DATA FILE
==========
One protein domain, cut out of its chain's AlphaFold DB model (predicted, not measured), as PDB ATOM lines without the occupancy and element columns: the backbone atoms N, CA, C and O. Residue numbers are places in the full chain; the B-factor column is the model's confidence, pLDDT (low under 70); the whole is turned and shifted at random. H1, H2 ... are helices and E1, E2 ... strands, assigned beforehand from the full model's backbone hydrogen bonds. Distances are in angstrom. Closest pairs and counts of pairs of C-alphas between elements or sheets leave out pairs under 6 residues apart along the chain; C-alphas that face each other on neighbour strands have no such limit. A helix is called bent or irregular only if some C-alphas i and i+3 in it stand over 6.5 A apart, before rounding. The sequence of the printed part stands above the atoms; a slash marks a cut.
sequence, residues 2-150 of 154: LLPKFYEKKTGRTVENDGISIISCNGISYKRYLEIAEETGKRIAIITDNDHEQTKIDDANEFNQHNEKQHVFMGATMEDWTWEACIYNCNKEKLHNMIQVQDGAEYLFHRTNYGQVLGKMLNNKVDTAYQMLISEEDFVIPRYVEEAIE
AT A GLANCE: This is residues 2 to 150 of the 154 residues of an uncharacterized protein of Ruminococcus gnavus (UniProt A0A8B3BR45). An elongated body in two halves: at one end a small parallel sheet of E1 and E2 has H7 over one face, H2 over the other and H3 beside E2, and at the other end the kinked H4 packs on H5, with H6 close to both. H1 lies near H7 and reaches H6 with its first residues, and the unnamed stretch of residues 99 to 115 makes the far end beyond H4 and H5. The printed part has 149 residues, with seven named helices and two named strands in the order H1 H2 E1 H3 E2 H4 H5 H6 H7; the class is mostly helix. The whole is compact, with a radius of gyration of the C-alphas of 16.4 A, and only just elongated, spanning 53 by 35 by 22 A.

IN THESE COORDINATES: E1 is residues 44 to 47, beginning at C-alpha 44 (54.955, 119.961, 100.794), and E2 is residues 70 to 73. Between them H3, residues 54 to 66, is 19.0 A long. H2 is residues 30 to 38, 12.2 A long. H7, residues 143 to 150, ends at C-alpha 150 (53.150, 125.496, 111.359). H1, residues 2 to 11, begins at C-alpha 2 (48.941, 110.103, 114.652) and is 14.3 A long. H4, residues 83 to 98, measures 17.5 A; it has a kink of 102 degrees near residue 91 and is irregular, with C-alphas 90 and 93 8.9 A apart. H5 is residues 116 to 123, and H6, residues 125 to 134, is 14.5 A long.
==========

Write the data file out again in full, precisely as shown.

One protein domain, cut out of its chain's AlphaFold DB model (predicted, not measured), as PDB ATOM lines without the occupancy and element columns: the backbone atoms N, CA, C and O. Residue numbers are places in the full chain; the B-factor column is the model's confidence, pLDDT (low under 70); the whole is turned and shifted at random. H1, H2 ... are helices and E1, E2 ... strands, assigned beforehand from the full model's backbone hydrogen bonds. Distances are in angstrom. Closest pairs and counts of pairs of C-alphas between elements or sheets leave out pairs under 6 residues apart along the chain; C-alphas that face each other on neighbour strands have no such limit. A helix is called bent or irregular only if some C-alphas i and i+3 in it stand over 6.5 A apart, before rounding. The sequence of the printed part stands above the atoms; a slash marks a cut.
sequence, residues 2-150 of 154: LLPKFYEKKTGRTVENDGISIISCNGISYKRYLEIAEETGKRIAIITDNDHEQTKIDDANEFNQHNEKQHVFMGATMEDWTWEACIYNCNKEKLHNMIQVQDGAEYLFHRTNYGQVLGKMLNNKVDTAYQMLISEEDFVIPRYVEEAIE
AT A GLANCE: This is residues 2 to 150 of the 154 residues of an uncharacterized protein of Ruminococcus gnavus (UniProt A0A8B3BR45). An elongated body in two halves: at one end a small parallel sheet of E1 and E2 has H7 over one face, H2 over the other and H3 beside E2, and at the other end the kinked H4 packs on H5, with H6 close to both. H1 lies near H7 and reaches H6 with its first residues, and the unnamed stretch of residues 99 to 115 makes the far end beyond H4 and H5. The printed part has 149 residues, with seven named helices and two named strands in the order H1 H2 E1 H3 E2 H4 H5 H6 H7; the class is mostly helix. The whole is compact, with a radius of gyration of the C-alphas of 16.4 A, and only just elongated, spanning 53 by 35 by 22 A.

IN THESE COORDINATES: E1 is residues 44 to 47, beginning at C-alpha 44 (54.955, 119.961, 100.794), and E2 is residues 70 to 73. Between them H3, residues 54 to 66, is 19.0 A long. H2 is residues 30 to 38, 12.2 A long. H7, residues 143 to 150, ends at C-alpha 150 (53.150, 125.496, 111.359). H1, residues 2 to 11, begins at C-alpha 2 (48.941, 110.103, 114.652) and is 14.3 A long. H4, residues 83 to 98, measures 17.5 A; it has a kink of 102 degrees near residue 91 and is irregular, with C-alphas 90 and 93 8.9 A apart. H5 is residues 116 to 123, and H6, residues 125 to 134, is 14.5 A long.